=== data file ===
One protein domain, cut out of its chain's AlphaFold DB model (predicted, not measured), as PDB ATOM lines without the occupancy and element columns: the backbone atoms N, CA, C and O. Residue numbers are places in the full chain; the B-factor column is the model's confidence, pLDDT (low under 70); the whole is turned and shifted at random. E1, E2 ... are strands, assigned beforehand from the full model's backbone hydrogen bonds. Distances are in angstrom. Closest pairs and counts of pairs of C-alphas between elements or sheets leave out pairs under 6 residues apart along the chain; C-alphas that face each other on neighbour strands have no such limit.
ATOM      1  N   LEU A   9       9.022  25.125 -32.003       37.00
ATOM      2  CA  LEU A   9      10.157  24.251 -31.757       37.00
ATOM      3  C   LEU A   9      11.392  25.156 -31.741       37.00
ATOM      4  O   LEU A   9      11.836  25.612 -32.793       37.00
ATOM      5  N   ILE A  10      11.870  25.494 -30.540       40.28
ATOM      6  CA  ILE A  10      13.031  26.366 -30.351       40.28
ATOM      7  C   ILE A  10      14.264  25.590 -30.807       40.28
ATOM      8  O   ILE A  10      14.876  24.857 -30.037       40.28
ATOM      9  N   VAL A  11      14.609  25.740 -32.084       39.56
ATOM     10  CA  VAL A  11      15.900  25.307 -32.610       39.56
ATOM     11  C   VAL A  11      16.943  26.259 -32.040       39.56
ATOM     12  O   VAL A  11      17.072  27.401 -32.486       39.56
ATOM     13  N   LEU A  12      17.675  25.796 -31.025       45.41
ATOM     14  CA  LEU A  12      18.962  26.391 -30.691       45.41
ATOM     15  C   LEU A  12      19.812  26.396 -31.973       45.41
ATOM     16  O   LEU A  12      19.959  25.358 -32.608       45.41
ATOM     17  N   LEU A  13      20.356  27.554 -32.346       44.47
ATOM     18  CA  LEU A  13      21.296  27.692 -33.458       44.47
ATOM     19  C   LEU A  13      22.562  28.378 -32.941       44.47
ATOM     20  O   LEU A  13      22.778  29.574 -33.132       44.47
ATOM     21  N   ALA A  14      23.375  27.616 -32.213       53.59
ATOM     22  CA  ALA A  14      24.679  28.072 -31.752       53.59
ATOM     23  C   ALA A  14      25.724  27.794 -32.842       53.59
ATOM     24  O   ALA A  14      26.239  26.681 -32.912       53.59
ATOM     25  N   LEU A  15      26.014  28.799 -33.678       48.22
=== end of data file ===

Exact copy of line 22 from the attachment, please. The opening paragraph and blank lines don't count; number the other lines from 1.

ATOM     22  CA  ALA A  14      24.679  28.072 -31.752       53.59